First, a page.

Books by Melissa Bowersock

Saturday, September 14, 2019

Traveling to Where Your Characters Live

Have you ever written (or read) a character that becomes so real, they are like a best friend? And, like a best friend, you want to know who they are, how they became who they are, and where they grew up? I've found that writing a character like that actually transforms the area where they "live." Let me give you an example.

When I wrote my two-book time-travel series Finding Travis and Being Travis, I was very familiar with Fort Verde, the location where Travis lives in the present and spirals down to in the past. The fort is the best-preserved Indian-War-era fort in Arizona, and is comprehensive in its scope, being both fascinating and educational. As I was researching my books, I was given full access and roamed at will to take pictures and make sure I was describing the fort authentically in my stories.


But a funny thing happened when I was done with the books. After that, every time I went to the fort, I thought, "Travis was here. Travis walked here, worked here, went through his dark night of the soul here." It put the fort in an entirely new light for me.



Now I'm deep into a paranormal mystery series where the main characters are a female ex-cop (Lacey) and a male Navajo medium (Sam). Together they solve murders by talking with the victims, and they release trapped souls. Although the series is based in Los Angeles, Sam was born and raised on the Navajo reservation in northeastern Arizona. He still has family there, and occasionally he and Lacey go back there to visit and to solve mysteries. Very often his traditional Navajo mythology and magic come into play.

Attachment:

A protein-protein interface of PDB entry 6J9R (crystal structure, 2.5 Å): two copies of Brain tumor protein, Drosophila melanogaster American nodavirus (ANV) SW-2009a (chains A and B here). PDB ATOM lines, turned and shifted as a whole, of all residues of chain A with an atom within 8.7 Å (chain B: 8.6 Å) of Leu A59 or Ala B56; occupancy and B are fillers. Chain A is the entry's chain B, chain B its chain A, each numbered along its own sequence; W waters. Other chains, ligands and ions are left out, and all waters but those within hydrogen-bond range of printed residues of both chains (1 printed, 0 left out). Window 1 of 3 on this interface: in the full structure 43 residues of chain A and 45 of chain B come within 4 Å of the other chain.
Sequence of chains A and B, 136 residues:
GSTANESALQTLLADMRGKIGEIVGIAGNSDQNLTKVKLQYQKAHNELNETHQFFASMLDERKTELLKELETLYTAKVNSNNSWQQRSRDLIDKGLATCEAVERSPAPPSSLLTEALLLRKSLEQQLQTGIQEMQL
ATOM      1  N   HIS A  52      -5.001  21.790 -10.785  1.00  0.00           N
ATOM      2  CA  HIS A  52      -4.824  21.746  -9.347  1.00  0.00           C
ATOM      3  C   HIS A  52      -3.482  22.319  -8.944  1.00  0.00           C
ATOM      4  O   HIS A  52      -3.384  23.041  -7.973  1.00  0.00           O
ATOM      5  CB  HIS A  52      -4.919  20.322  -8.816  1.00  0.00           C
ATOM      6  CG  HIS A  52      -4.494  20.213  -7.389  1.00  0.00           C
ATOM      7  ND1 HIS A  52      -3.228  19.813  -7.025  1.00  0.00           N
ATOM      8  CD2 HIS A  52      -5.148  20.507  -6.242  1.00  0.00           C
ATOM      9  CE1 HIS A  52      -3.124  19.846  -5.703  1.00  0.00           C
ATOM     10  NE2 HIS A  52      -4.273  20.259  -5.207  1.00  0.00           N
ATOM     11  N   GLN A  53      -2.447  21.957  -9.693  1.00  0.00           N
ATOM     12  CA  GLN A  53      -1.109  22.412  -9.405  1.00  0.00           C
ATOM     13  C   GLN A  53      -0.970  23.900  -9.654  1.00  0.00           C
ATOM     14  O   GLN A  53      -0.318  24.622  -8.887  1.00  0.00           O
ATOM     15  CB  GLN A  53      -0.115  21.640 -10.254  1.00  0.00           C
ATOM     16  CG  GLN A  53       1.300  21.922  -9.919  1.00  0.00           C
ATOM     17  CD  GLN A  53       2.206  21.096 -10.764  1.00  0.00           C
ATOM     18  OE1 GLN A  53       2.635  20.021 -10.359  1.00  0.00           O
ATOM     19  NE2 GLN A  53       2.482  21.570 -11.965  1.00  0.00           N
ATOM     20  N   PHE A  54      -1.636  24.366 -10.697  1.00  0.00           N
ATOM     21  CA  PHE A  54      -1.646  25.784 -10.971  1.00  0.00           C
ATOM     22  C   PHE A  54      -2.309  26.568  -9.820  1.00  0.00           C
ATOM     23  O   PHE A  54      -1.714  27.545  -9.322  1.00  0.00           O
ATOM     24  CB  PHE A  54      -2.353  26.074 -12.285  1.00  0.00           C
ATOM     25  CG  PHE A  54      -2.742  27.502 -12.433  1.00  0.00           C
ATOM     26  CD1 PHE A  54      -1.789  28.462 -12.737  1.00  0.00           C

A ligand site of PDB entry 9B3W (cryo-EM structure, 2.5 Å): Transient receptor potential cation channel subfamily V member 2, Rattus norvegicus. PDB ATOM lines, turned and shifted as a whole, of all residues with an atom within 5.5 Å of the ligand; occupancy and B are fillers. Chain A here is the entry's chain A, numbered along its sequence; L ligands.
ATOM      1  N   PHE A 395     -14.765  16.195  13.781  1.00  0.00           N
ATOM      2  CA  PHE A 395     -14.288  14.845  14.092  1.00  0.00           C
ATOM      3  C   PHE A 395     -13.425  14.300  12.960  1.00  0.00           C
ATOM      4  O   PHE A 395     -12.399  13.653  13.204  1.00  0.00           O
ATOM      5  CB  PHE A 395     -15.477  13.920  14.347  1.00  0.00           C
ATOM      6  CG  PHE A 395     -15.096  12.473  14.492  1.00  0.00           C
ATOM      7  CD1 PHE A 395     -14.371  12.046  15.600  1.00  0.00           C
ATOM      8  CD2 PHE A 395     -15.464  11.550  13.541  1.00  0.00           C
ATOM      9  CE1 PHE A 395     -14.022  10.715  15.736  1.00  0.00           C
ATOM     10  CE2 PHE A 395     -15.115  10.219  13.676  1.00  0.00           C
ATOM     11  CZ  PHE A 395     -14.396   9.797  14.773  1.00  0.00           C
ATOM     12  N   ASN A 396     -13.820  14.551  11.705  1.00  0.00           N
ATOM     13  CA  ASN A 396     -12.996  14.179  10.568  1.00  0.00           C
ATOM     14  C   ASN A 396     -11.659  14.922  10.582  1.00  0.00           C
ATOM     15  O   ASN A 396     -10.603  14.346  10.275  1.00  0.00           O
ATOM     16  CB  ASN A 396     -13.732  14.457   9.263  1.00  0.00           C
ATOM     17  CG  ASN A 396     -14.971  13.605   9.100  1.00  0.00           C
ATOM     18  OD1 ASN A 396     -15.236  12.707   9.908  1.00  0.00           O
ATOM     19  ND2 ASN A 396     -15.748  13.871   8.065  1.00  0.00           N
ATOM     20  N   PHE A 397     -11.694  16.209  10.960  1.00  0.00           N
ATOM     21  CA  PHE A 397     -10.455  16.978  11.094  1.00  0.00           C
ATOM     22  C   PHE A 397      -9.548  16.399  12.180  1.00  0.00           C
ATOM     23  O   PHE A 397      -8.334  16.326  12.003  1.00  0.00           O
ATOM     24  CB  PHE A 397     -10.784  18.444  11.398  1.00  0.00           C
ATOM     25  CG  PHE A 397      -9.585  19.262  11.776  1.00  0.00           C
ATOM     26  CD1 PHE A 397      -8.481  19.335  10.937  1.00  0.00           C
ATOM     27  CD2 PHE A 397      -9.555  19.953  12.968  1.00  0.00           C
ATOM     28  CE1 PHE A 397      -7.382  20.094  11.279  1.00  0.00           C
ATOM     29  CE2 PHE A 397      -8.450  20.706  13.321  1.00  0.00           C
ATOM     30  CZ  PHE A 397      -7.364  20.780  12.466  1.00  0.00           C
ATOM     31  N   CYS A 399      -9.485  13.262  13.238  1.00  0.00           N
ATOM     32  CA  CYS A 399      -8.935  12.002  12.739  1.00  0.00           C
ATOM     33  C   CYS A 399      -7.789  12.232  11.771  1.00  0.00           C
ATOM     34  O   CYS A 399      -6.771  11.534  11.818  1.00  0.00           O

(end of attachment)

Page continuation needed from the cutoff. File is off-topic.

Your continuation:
Recently I made a trip to Monument Valley, the quintessential representation of Navajo land. The high desert there is harsh, unforgiving, and stunningly beautiful. Knowing Sam as I do, it's easy to see how this land shaped him, and still shapes him, as he delves deeper into his ancestors' ways. As I toured the valley and gazed at the buttes, the arches, the ever-changing sky that goes on forever, I imagined Sam growing up with this as his back yard. As his foundation. And it's easy to understand where his very natural but very deep spirituality arises from.


  


1 comment:

  1. Beta-readers are indeed extremely important in your process. They will catch mistakes even you or a proofreader didn’t catch, and give amazing tips on how to develop further your story. I used https://honestbookreview.com to get a few reviews and also promote my book. Hopping to be in the top 100 genre lists and see better sales this Christmas season…

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